Nestin expression throughout the neuroaxis following a contusion injury at T10 in a rat spinal cord.(A) A schematic of the central nervous system with a spinal cord injury (SCI; red). The blue structure represents the neuroaxis consisting of the ventricular systems of the brain and the central canal of the spinal cord. Nestin immunoreactivity was measured at the median eminence of the third ventricle (3V), cervical enlargement (CE), 2.25 mm rostral to the epicentre of lesion (RL), the T10 epicentre of lesion (Epi), 2.25 mm caudal to the epicentre of lesion (CL) and lumbar enlargement (LE). (B) Fold change of Nestin immunoreactivity following spinal cord injury throughout the neuroaxis compared to the sham. (C) Fluorescent immunohistochemistry demonstrated the Nestin positive cells (red) at the ependymal area of the spinal cord while the nuclei were counterstained by Hoechst (blue) at 2.25 mm rostral to the epicentre of the lesion. (D) Fluorescent immunohistochemistry demonstrated the glial fibrillary acidic protein positive cells (green) at the ependymal area of the spinal cord while the nuclei were counterstained by Hoechst (blue) at 2.25 mm rostral to the epicentre of lesion. (E) The merged image of Nestin (red) and glial fibrillary acidic protein (green) staining at the ependymal layer on rat spinal cord transverse sections at 2.25 mm rostral to the epicentre of lesion. Nestin positive cells at the central canal did not express glial fibrillary acidic protein. Scale bars: 25 μm. t-test, injury vs. sham, *P < 0.05, **P < 0.01, ***P < 0.001.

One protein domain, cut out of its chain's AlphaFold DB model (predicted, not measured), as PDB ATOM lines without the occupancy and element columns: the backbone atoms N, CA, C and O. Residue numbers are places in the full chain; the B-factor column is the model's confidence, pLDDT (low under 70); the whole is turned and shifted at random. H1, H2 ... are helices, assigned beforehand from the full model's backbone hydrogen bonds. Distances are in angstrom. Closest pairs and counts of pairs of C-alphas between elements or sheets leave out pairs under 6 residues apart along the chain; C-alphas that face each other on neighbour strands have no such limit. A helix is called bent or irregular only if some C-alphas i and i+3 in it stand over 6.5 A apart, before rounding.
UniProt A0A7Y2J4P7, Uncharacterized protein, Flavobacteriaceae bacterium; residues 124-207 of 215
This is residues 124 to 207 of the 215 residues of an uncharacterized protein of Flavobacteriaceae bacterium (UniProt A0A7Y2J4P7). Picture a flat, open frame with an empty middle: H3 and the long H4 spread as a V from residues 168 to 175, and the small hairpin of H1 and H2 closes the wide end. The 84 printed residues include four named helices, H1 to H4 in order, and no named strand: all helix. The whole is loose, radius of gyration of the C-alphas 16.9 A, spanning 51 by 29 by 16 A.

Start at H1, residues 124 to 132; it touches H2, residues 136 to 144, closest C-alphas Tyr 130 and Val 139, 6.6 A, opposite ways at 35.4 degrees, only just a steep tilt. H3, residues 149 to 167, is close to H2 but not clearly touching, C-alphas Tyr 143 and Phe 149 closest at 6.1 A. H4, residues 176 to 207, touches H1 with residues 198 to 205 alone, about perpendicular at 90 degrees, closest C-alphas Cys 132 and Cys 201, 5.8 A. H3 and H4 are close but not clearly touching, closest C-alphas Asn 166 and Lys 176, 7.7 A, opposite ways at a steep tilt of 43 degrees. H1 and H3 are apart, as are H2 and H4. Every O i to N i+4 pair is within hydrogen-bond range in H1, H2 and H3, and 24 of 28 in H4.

Modulation of immune responses by neural progenitor cells: While the majority of studies have classically targeted endogenous NPCs as a structural or cell replacement treatment after SCI, another significant role for NPCs in the post-injury microenvironment is emerging. That is the role of immune responses within the CNS following trauma. In recent years, a high degree of interaction and ‘cross-talk’ has been highlighted between the nervous and immune systems (Cusimano et al., 2012). The term ‘therapeutic plasticity’ was coined to describe NPCs emerging abilities to modulate their surrounding environment, as well as respond to its cues, and instruct other innate and immune cells after trauma (Cusimano et al., 2012). The beneficial effects of NPCs as immune modulators include secreting a variety of neurotrophic molecules, responding to the cues from the microenvironment, as well as instructing the innate immune cells via cellular junction coupling between NPCs and active phagocytes including macrophages and microglia. A recent study highlighted the ability of transplanted NPCs to survive undifferentiated at the peri-lesion area, in order to modulate the expression of inflammatory gene transcripts (Cusimano et al., 2012). As a consequence, the number of pro-inflammatory macrophages was reduced at the lesion area at 7 days post-injury, with the ultimate results of limited secondary injury and improved healing. There is also mounting evidence to suggest that NPCs in the CNS can switch to a ‘chaperone’ phenotype to assist in tissue repair via inherent regulatory and protective activities (Hauwel et al., 2005). This is likely mediated by growth and trophic factors such as brain-derived neurotrophic factor (BDNF), members of the nerve growth factor (NGF) family and the prevalent cytokines in the microenvironment. This releasing and receiving of effector molecules place greater emphasis on the synergy between NPCs and immune cells. From this, the endogenous NPCs may also be manipulated to engage in modulation of immune responses as a reparative strategy for SCI.